This evolution of the Chipko movement from an economic-ecological movement to a total movement against the modern civilization (as always envisaged by Gandhiji see ‘Hind Swaraj') has, been forced in practice. Right from the beginning, Chipko’s stand against felling of trees was condemned as a narrow parochial attitude opposed to the ‘scientific’ exploitation of the forests. To this the answer of the Chipko workers could only be:
"The "principles of forestry" quoted in books are "scientific principles" follow¬ing from a world-view which teaches that nature is for conquering and the earth for raping. It is the world-view of the contractors and profit-makers and the “scientific principles" that flow from it are their principles. We have no faith in this "science of forestry". Our world-view teaches us to treat the whole world as our family (Vasudhaivecutumbakam). This is the world view that allows for permanent life on the hills. The science of forestry that flows from this world-view is the science that the hill people know and have been practicing since ages. It is this science that is of the\ people and for the people in which we have faith".
This then is an instance of the concept of the neutrality of science being questioned in practice, and this could also serve as an indication of the sources of a patriotic and people-oriented science and Technology (PPST).
2. Chipko is a Gandhian Women's Liberation Movement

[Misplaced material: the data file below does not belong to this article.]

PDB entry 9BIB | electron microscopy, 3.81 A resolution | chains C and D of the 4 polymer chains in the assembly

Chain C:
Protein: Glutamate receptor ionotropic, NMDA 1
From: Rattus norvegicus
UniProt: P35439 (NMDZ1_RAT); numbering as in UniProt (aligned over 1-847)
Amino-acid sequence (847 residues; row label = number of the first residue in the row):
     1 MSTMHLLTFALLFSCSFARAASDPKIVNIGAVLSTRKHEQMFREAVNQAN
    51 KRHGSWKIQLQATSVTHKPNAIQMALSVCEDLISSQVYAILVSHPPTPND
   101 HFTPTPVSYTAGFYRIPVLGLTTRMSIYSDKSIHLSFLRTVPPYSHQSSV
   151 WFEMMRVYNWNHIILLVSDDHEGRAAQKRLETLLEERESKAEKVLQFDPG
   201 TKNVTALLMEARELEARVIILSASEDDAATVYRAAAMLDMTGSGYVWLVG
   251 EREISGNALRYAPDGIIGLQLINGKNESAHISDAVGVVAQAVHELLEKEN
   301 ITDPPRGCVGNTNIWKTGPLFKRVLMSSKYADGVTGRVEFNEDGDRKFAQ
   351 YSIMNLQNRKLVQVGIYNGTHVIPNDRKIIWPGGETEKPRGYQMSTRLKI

On March 26, '74, during the Chipko action to save the Reni forests, the contractors and the government authorities connived to keep all the men-folk away from the village. The Chipko leaders were kept at Gopeshwar by the D.F.O. under the pretext of negotiations etc. The village men were all called to Chamoli under the pre¬text of paying compensation for the land appropriated by the Army at least 14 years earlier. And the contractors’ men were sent to Reni to fell the trees. When the Chipko leaders, Bhattji amongst them heard of the deception, they were dumbstruck; .everyone thought that all was lost. However, on reaching Reni the next day they found a complete surprise awaiting them. The women of the village had on that day, on their own initiative, gone to the forest and stopped the contractors' men from felling any trees. They had pushed the lumbermen out of the forest, and to make it doubly sure that they do not return, they had cut the road leading from the village to the forest; and also kept a night-long vigil over the marked trees. From that day the movement became the women's movement.